TRINITY EPISCOPAL CHURCH 250TH ANNIVERSARY CELEBRATION AND WAR OF 1812 COMMEMORATION
Mr. SCOTT of Virginia: Mr. Speaker, I rise today to congratulate a storied institution of faith in Virginia's Third Congressional District. This year, Trinity Episcopal Church in Portsmouth, Virginia is celebrating its 250th anniversary, and I would like to take a moment to reflect on the history of this esteemed church and its contributions to the greater Hampton Roads community.
The story of Trinity Episcopal Church begins in 1752 with William Crawford, the founder of Portsmouth, when he designated space at the intersection of High and Court Streets for a parish church. Between 1761 and 1762, the Vestry of Trinity Church was formed. Reverend Charles Smith served as the first parish priest.
During the American Revolution, the church was used by the British garrison, and Trinity's old church bell was cracked celebrating General Cornwallis' surrender. During the War of 1812, Captain Arthur Emmerson III, a lay leader in the congregation, was instrumental in the American victory at the Battle of Craney Island. During the Civil War, the crew of the ironclad C.S.S. Virginia--commonly called the Merrimac--worshipped at Trinity before boarding the ship to fight in the first battle of the ironclads against the Union ship, U.S.S. Monitor.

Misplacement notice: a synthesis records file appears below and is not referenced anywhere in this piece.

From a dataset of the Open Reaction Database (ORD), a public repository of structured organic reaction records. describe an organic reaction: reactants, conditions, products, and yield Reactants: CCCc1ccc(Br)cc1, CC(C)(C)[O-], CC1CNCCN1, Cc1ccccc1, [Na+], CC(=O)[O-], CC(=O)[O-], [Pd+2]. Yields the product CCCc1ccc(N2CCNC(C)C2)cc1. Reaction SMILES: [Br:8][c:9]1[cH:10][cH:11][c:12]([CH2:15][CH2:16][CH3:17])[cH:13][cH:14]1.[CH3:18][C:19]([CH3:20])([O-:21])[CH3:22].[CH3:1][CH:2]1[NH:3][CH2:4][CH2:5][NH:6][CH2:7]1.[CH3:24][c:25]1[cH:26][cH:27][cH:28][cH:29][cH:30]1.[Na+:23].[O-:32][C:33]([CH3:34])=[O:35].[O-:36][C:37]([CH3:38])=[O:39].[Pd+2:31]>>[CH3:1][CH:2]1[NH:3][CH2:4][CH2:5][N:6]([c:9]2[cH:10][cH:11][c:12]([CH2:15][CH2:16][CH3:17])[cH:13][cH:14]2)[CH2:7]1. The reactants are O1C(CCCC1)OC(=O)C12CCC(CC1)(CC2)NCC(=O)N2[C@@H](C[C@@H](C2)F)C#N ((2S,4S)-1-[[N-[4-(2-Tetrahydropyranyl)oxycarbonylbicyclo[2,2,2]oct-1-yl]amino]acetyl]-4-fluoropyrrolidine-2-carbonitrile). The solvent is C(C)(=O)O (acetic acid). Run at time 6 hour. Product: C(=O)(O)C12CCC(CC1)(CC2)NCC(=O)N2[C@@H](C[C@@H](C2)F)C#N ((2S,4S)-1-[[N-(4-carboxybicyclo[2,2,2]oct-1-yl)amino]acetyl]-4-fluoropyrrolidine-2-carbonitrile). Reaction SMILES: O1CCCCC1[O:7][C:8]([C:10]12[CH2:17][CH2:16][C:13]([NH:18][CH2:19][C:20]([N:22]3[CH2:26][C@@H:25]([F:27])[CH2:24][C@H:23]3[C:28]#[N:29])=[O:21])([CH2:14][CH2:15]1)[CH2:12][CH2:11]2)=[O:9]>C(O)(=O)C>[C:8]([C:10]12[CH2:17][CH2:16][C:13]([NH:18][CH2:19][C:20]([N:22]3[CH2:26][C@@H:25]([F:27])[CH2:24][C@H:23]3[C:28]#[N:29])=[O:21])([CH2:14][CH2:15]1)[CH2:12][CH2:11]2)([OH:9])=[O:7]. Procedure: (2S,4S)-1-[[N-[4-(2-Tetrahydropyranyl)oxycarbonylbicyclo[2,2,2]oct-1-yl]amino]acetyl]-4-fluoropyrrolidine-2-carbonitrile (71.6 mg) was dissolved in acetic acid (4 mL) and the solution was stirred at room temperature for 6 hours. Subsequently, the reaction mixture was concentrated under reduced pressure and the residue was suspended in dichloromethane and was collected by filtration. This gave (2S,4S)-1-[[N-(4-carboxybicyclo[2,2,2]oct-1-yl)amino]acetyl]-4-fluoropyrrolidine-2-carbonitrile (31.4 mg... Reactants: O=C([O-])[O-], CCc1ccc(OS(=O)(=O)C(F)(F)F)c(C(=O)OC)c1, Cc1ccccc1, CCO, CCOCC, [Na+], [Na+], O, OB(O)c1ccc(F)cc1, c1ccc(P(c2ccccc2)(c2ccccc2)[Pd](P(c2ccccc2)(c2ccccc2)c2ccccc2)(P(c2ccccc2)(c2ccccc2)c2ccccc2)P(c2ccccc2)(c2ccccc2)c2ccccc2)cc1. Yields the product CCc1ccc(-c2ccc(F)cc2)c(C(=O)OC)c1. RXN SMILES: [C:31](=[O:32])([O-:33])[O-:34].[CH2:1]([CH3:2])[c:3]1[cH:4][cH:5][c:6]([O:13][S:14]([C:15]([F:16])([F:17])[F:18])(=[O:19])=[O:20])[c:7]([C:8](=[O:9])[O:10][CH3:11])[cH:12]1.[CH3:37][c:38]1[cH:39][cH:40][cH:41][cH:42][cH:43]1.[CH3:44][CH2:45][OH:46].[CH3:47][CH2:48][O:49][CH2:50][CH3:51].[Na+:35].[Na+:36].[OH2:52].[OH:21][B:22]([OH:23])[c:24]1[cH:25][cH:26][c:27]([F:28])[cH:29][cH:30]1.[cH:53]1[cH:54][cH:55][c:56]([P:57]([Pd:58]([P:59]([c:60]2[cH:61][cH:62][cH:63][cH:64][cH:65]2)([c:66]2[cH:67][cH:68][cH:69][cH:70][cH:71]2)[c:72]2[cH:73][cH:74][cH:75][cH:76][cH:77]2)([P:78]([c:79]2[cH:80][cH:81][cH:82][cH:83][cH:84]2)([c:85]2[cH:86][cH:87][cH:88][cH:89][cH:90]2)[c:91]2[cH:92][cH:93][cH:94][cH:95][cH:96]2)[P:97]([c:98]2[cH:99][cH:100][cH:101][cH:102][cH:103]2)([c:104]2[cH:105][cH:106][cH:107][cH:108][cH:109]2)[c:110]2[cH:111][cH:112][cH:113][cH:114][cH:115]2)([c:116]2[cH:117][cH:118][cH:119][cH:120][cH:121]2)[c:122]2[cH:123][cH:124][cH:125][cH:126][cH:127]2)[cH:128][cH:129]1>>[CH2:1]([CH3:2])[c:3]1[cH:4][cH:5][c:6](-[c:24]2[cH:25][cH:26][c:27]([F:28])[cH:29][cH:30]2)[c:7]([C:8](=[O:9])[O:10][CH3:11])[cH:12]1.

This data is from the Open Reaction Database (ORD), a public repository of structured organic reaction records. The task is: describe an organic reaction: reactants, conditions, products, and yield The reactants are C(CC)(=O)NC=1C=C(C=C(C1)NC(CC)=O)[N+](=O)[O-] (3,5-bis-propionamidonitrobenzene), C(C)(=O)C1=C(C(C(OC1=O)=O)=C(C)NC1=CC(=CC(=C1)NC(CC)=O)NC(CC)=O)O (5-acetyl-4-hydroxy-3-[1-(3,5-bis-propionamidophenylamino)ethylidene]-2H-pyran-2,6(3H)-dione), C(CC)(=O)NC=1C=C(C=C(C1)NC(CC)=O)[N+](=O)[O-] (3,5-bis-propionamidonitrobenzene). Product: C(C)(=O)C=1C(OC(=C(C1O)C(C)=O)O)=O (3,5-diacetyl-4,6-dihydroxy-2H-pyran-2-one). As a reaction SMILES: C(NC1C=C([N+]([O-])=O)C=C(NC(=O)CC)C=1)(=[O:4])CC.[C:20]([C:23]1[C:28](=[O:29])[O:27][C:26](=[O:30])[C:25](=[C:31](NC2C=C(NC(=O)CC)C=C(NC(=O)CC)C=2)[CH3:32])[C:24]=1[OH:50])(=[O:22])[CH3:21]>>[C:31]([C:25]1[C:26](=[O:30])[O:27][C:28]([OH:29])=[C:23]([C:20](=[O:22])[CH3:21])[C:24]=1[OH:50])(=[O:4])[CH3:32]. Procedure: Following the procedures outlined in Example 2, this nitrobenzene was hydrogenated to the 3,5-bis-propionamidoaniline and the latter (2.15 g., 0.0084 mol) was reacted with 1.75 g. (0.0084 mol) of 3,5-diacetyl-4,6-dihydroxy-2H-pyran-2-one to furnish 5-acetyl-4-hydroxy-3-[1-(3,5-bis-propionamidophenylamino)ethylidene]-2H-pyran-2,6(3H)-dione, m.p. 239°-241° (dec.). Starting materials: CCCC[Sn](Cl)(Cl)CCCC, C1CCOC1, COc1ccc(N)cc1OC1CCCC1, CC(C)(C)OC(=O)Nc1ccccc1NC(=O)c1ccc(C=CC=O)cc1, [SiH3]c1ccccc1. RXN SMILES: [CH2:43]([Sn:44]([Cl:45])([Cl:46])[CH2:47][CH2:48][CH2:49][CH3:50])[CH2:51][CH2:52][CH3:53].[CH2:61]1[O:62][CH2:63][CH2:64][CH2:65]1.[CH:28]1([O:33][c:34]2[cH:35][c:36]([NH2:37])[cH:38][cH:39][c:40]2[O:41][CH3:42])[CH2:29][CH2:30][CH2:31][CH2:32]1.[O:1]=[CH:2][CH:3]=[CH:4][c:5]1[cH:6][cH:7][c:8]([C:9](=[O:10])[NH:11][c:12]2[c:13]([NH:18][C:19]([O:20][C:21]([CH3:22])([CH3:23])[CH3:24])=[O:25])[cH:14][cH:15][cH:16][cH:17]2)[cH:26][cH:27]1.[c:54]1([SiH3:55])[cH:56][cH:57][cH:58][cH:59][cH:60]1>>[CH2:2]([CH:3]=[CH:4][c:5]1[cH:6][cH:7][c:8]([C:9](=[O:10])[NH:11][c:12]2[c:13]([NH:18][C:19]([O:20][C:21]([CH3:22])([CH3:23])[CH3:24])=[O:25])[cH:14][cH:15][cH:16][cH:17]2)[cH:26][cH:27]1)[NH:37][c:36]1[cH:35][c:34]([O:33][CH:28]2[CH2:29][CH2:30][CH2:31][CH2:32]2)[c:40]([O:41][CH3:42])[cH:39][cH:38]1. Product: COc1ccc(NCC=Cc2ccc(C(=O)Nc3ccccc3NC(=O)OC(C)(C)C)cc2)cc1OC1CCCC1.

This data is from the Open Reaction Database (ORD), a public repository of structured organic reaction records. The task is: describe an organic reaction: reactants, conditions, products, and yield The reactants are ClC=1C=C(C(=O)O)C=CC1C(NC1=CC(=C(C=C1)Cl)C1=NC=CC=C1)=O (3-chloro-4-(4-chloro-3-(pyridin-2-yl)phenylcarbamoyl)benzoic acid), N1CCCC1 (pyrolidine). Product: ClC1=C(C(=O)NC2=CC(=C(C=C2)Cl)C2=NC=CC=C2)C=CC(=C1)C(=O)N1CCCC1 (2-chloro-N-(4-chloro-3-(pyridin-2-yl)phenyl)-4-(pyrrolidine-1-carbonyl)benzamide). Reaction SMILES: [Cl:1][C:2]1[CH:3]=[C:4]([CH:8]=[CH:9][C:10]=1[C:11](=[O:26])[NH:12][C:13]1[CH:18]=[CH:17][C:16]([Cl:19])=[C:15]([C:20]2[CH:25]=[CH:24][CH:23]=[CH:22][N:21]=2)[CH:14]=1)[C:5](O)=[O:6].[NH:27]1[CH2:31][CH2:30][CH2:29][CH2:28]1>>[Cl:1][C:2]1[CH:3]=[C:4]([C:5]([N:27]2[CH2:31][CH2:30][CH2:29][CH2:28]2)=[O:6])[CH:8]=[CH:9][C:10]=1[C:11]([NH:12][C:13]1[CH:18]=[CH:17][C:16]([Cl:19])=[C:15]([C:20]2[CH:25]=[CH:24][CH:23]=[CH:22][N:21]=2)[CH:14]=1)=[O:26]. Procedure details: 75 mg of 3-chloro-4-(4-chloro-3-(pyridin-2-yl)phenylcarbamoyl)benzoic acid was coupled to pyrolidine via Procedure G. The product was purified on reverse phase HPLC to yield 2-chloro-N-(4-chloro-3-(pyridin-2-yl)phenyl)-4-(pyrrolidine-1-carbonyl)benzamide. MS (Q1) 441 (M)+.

Over the years, Trinity continued to grow and expand, and its congregation felt a great sense of community responsibility, contributing to the well-being of the City of Portsmouth, surrounding neighborhoods and area churches. In the 1890s, Trinity founded the King's Daughters Hospital, which later became Portsmouth General Hospital. In the 1960s, under its noted Rector, the Rev. C. Charles Vaché, the congregation was active in the civil rights movement and endorsed the equality of all persons. Its members support organizations such as Portsmouth Volunteers for the Homeless, Oasis Social Ministry Center, and other social agencies, providing breakfasts, dinners, overnight accommodations, and financial support to those in need. Trinity is best known for its Annual Children's Christmas Shoppe, where hundreds of children, guided by members of the parish and community disguised as ''elves,'' can do their own shopping for loved ones. The Episcopal Church Women and the Brotherhood of Trinity take on additional local, national and even international community service projects of their own.
Yet another longstanding Trinity tradition worthy of note is its music. Mentions of organists and accompanying choirs date back to 1823. Instruments housed at Trinity are revered as representative early-American works by their crafters. The choir has received acclaim dating back to the 1860s, when the Rt. Rev. John Johns, Bishop of Virginia, called the Trinity Choir ''the best in the diocese.'' Today, the Trinity Music Series features local musical ensembles and world-renowned artists, working with the Virginia Arts Festival and other community organizations to provide quality music services, recitals and concerts to the public free of charge.
As Trinity Episcopal Church gathers to celebrate this historic milestone, the church can truly remember its past, celebrate its present, and focus on its future. I would like to congratulate Rev. John R. Throop, D. Min., and all of the members of the Trinity Episcopal Church on the occasion of their 250th Anniversary. I wish them many more years of dedicated service to the community.